GLORIOUS SOULFUL MESSIAH
WORD magazine/November 2004
By P. Vassell
Like The Nutcracker before it, Ballet Creole hopes to launch a whole new tradition with Glorious Soulful Messiah for the upcoming holiday season and for future Christmas holidays. The African-Caribbean dance organization promises to present two great evenings of a ballet set to a contemporary rendition of the music of George Frideric Handel’s Messiah as performed by some of Black America’s top artists. Performance dates are set for Glorious Soulful Messiah on December 10th and 11th, 2004. Choreographed by Ballet Creole’s founder and Artistic Director, Patrick Parson, the production will feature popular contemporary dance fused with African-Caribbean forms. WORD caught up with Patrick Parson at the Ballet Creole School in downtown Toronto.
WORD: What inspired you to produce this as an annual production for Torontonians?
PATRICK PARSON: A couple of things inspired me. I always wanted to do something that runs in parallel with The Nutcracker for us, for our culture, for our people. But I also wanted it to be something that all cultures that can delve into. When I listened to the music I realized it runs through the gamut of Black music – the Caribbean, the Jamaican, the Highlife, the Jazz, the Soul – so when I listened to that I said, this is most fitting. Knowing the Handel variation deals with religious themes and being a Catholic myself, I started to put some of the structure together.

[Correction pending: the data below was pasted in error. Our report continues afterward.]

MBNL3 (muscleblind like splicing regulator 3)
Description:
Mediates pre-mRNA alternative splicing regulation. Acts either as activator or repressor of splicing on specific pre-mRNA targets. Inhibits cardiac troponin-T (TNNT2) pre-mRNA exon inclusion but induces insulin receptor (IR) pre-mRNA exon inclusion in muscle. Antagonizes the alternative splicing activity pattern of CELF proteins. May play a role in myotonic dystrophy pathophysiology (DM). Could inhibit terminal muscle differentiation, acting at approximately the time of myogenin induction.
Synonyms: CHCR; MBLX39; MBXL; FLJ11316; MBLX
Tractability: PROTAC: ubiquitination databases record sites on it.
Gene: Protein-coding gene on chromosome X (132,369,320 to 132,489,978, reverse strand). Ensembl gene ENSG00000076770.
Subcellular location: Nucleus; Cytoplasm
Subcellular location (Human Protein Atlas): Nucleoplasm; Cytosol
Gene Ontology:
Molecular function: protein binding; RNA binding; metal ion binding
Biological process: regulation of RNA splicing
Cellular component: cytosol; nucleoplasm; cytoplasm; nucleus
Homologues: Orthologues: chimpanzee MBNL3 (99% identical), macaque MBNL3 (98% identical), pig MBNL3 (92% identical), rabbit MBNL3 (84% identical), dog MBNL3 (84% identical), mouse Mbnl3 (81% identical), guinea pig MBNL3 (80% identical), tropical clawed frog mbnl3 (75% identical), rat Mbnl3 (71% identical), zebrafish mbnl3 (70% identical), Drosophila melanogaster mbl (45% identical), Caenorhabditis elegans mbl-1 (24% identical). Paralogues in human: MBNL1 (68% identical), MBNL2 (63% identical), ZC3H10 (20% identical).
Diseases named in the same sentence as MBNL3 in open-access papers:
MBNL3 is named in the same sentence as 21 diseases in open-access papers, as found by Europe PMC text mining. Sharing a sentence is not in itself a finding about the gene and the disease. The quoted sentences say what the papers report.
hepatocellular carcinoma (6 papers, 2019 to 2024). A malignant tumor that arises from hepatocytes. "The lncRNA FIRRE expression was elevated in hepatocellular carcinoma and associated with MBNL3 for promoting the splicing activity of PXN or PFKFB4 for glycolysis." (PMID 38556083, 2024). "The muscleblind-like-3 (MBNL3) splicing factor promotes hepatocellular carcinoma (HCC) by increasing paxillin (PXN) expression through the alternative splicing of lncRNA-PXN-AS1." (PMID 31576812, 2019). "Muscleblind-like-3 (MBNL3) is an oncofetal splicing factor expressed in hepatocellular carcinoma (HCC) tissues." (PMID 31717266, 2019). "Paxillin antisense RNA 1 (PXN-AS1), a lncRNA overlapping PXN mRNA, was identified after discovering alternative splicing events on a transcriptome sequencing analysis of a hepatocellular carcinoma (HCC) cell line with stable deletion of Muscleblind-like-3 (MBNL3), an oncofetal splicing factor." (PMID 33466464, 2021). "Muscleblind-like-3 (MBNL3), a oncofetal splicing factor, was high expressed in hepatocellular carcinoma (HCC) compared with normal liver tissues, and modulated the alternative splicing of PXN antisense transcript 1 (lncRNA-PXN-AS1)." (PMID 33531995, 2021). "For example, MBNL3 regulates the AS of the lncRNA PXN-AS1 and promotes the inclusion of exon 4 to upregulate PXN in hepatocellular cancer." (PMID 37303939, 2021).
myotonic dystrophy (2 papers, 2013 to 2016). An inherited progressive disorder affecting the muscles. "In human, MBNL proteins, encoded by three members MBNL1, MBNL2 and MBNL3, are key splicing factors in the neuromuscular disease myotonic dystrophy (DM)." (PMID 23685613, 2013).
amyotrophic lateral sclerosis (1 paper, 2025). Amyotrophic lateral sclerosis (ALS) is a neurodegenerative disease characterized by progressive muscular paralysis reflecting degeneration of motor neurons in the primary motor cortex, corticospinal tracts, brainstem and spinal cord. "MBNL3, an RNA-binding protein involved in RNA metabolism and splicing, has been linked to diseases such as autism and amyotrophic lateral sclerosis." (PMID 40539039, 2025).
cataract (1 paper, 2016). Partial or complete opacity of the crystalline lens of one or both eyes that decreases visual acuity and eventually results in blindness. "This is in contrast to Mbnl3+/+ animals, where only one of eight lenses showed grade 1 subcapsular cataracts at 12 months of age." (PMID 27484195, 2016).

WORD: So you are currently working on it?
PP: Yeah. It’s an ongoing process that will be a full-length ballet. A couple years before I did Handel’s Soulful Messiah with other pieces from our company. This year I added a piece that’s more fitting called Glory which is classical Black gospel music. It is a better fit. So the inspiration comes from doing something that will become a classic, hopefully.
WORD: Do you think there will be a market for this in Toronto?
PP: Yes because, Handel has a following and then put in a soulful, Afro-American, Caribbean feel, it starts to open the circle for the people who like Handel’s music; for the people who want to see what Black Americans have done to Handel music. Add a Caribbean rendition, get these top class acts and you get to see what the choreographer and this type of company will do to that type of music.
WORD: So your hope is that it becomes an annual affair?
PP: Yes. This is the 3rd time. And I keep adding new elements every year. If you look into the classical music, people go back year after year to see The Nutcracker, so I’m trying to build that kind of awareness within the African Caribbean community and the external community.